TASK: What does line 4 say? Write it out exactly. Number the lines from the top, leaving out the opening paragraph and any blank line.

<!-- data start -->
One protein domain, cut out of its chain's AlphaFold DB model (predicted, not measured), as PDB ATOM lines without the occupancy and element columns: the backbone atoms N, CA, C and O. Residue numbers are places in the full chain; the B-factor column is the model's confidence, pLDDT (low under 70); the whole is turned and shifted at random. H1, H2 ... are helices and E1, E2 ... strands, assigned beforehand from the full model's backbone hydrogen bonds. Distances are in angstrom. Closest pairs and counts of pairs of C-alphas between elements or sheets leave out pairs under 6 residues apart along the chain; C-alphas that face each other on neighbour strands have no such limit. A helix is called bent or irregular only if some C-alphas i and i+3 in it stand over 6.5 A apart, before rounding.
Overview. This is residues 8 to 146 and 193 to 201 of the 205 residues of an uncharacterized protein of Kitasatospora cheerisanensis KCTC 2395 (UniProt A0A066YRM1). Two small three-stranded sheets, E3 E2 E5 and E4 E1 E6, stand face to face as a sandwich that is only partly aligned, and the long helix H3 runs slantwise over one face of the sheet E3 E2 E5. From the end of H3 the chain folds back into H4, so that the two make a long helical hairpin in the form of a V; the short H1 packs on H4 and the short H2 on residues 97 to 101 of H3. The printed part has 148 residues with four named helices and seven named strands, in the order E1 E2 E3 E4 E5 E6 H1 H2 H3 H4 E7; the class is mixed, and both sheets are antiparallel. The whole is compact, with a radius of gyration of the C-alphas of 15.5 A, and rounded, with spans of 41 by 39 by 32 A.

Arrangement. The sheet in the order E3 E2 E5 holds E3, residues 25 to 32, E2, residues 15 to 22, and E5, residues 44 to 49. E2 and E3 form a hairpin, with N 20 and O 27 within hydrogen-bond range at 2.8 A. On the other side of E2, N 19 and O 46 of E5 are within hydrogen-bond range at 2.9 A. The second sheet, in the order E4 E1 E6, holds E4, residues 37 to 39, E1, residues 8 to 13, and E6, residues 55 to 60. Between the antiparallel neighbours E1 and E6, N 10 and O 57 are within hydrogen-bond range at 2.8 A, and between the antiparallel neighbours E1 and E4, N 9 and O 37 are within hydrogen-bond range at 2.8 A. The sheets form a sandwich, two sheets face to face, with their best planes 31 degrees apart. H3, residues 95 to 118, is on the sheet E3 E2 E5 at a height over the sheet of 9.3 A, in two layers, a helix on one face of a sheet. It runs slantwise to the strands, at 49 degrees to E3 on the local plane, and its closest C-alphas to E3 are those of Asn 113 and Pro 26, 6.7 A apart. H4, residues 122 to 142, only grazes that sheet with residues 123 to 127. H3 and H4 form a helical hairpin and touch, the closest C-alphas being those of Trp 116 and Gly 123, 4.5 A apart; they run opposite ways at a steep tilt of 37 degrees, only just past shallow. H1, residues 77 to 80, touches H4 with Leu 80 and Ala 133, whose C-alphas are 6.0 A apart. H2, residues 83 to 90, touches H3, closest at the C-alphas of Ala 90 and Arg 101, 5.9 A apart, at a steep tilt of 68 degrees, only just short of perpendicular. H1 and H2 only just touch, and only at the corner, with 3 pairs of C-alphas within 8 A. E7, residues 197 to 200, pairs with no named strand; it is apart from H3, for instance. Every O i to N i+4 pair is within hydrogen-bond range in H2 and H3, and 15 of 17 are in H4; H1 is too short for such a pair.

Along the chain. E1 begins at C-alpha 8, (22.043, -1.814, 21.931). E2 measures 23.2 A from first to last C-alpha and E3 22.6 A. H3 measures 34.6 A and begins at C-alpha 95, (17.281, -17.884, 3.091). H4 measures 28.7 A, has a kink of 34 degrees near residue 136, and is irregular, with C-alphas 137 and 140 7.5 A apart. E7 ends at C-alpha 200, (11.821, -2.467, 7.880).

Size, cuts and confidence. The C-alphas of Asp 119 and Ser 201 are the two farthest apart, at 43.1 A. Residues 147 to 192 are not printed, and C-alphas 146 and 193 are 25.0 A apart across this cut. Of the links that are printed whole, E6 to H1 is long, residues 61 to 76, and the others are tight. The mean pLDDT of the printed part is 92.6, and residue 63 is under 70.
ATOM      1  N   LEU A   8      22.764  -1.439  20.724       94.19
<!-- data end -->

Size, cuts and confidence. The C-alphas of Asp 119 and Ser 201 are the two farthest apart, at 43.1 A. Residues 147 to 192 are not printed, and C-alphas 146 and 193 are 25.0 A apart across this cut. Of the links that are printed whole, E6 to H1 is long, residues 61 to 76, and the others are tight. The mean pLDDT of the printed part is 92.6, and residue 63 is under 70.